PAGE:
The final status update: Facebook app makes organ donor wishes known

A Canadian Web site that lets you be as social in death as you are in life is now offering users the chance to share their organ donation wishes online too., which launched in beta format last June, uses socialmedia to let people create final messages for loved ones andsharetheir funeral planning wishes with friends and family before they die.

Now the Sudbury,Ont.-based site has launched a free Facebook app tohelp people make their organ donation plans known in advance as well.The Giving Means Living app was officially made available Mondaynight. lets you share yourfinal wishes with loved ones … before you die.

“We’ve already had some good feedback on this already,” said Colin Firth, founder and president of “Someone has already shared a story (on the site) about how their father donated his eyes.”

Anyone who has a Facebook account can find the app on the Facebook page, then click on the app to choose which organs they want to donate. When the user posts their donation intentions on their Facebook wall, that information is then shared with their Facebook friends so their wishes can be carried out after they passaway.

“The ball is rolling now and if we can get our shoulder behind it to keep it going, we’ll hear more (organ donation) stories. I hope people really grab onto this,” Firth said.

Giving people a free app to click on also simplifies a process that is on many people’s to-do lists but often isn’t followed through, Firth said. According to the U.S. charitable group Donate Life America, almost 90 per cent of North Americans support organ donation but only 30 per cent actually take the steps necessary to donate their own organs.

Using social media to simplify another process that’s sometimes seen as taboo and time consuming – the task of communicating final messages and funeral arrangement wishes to loved ones — also motivated Firth to launch the site in the first place.

“Using social media gives people a chance to plan, create and share something about a topic they don’t always want to go and talk about,” Firth said. “We’re trying to get people to think about planning their own life celebration so they can have their own personalized wishes (followed). But it also has the potential to remove the burden from family and friends of having to rush to organize a funeral when someone passes.”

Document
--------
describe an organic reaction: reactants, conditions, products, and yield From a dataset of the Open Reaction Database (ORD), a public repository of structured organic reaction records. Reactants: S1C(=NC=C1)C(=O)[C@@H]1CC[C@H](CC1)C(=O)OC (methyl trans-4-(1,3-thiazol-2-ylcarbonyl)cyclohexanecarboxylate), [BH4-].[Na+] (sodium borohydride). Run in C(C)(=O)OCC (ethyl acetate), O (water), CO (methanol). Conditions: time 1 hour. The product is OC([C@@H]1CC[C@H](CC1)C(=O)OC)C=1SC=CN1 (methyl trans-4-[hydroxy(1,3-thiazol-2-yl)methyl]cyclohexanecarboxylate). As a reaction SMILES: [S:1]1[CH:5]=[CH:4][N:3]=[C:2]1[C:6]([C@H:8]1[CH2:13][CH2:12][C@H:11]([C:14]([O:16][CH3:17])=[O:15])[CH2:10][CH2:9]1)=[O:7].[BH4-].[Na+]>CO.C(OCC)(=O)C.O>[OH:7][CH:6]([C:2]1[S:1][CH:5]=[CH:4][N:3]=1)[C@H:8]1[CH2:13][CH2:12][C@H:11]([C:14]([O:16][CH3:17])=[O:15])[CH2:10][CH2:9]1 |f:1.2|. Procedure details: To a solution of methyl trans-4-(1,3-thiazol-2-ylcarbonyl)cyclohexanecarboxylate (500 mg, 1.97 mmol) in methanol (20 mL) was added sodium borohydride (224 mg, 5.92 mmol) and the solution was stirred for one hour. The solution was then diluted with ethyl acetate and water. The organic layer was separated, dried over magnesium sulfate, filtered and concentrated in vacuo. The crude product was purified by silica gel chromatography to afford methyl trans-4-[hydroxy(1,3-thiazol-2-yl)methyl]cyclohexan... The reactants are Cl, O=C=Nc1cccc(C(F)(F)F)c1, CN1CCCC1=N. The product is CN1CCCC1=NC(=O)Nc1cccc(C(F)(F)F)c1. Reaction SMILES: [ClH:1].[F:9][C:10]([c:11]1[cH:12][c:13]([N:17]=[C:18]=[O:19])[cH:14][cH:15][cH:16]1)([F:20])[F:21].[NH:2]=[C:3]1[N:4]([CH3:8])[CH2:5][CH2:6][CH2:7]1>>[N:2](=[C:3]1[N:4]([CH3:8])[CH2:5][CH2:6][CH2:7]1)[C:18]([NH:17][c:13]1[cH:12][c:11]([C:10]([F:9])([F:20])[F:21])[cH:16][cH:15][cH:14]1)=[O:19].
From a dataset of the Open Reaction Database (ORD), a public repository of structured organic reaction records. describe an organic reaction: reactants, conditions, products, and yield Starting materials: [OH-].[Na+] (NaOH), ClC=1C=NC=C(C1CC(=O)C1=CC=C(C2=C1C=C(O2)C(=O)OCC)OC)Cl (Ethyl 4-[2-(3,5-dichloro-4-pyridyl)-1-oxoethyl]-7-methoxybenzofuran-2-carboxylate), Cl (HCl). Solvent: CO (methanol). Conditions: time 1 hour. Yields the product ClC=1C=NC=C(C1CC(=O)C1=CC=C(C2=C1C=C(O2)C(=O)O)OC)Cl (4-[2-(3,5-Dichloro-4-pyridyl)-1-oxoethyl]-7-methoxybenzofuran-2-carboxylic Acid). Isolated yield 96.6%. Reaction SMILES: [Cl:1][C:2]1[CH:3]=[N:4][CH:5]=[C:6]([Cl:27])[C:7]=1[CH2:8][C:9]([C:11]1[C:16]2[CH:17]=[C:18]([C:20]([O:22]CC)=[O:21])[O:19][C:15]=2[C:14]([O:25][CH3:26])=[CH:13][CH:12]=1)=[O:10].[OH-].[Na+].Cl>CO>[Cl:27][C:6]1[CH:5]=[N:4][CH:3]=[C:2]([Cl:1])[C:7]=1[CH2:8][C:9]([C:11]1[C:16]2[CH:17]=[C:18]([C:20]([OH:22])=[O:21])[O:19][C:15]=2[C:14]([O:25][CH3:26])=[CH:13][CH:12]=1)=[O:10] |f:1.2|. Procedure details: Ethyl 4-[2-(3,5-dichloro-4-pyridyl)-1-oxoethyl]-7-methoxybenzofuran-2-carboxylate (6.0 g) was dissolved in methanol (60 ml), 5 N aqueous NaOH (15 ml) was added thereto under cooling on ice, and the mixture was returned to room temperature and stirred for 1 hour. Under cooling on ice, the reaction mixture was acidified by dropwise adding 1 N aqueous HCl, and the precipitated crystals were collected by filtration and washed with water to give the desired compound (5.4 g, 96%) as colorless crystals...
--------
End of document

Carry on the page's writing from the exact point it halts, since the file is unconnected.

Baby boomer influence
Since it’s free to use the site tools and the organ donation app, the Web site’s revenue model is based on advertising. When someone visits, the site is programmed to bring up ads for local funeral service providers in their area based on the location data of their IP address.

Incorporating social media is just part of the natural evolution of the funeral and estate planning industry, said Rob Jardine, co-owner and managing director of Jardine Funeral Home, Cremation and Tribute Centre in Fenelon Falls, Ont.

“We’re starting to move toward the baby boomer era and their approach is a lot different than their parents. So we just want another avenue to show them there are new, fresh ideas out there with funeral services and we’re a part of that growing trend,” said Jardine, who advertises his funeral home on the Web site.

About 100,000 people have visited the site and 5,000 have registered to use its online social media sharing tools. There are no user figures yet for the organ donation app because it’s too new, Firth said. Sites for sharing last wishes, funeral plans and memorial tributes have become more common online, with home page listing dozens of sites (such as offering similar services.

Firth has tried to make stand out by setting it up as a portal of general news and information about funeral planning and broader issues surrounding death, grief and loss. (A sampler: one cheeky infographic maps out celebrities who have acted as pallbearers for other Hollywood stars.) The site has a staff of 12 writers, developers and designers to keep that portal content fresh.

Free funeral contest is running a contest to win a free funeral worth exactly $6,457.10 (Firth said that’s the average cost of a traditional sendoff service in North America according to the National Funeral Directors Association, a global industry group based in Washington, D.C.).

Has anyone objected so far to the site’s exceedingly practical approach to one of life’s most intensely personal milestones?

“I’ve had some people say jeepers, it’s morbid,” Firth said. “But tell me why? Funerals are something you can’t escape. You’re going to pass on so why not plan ahead and do it on your own terms?”

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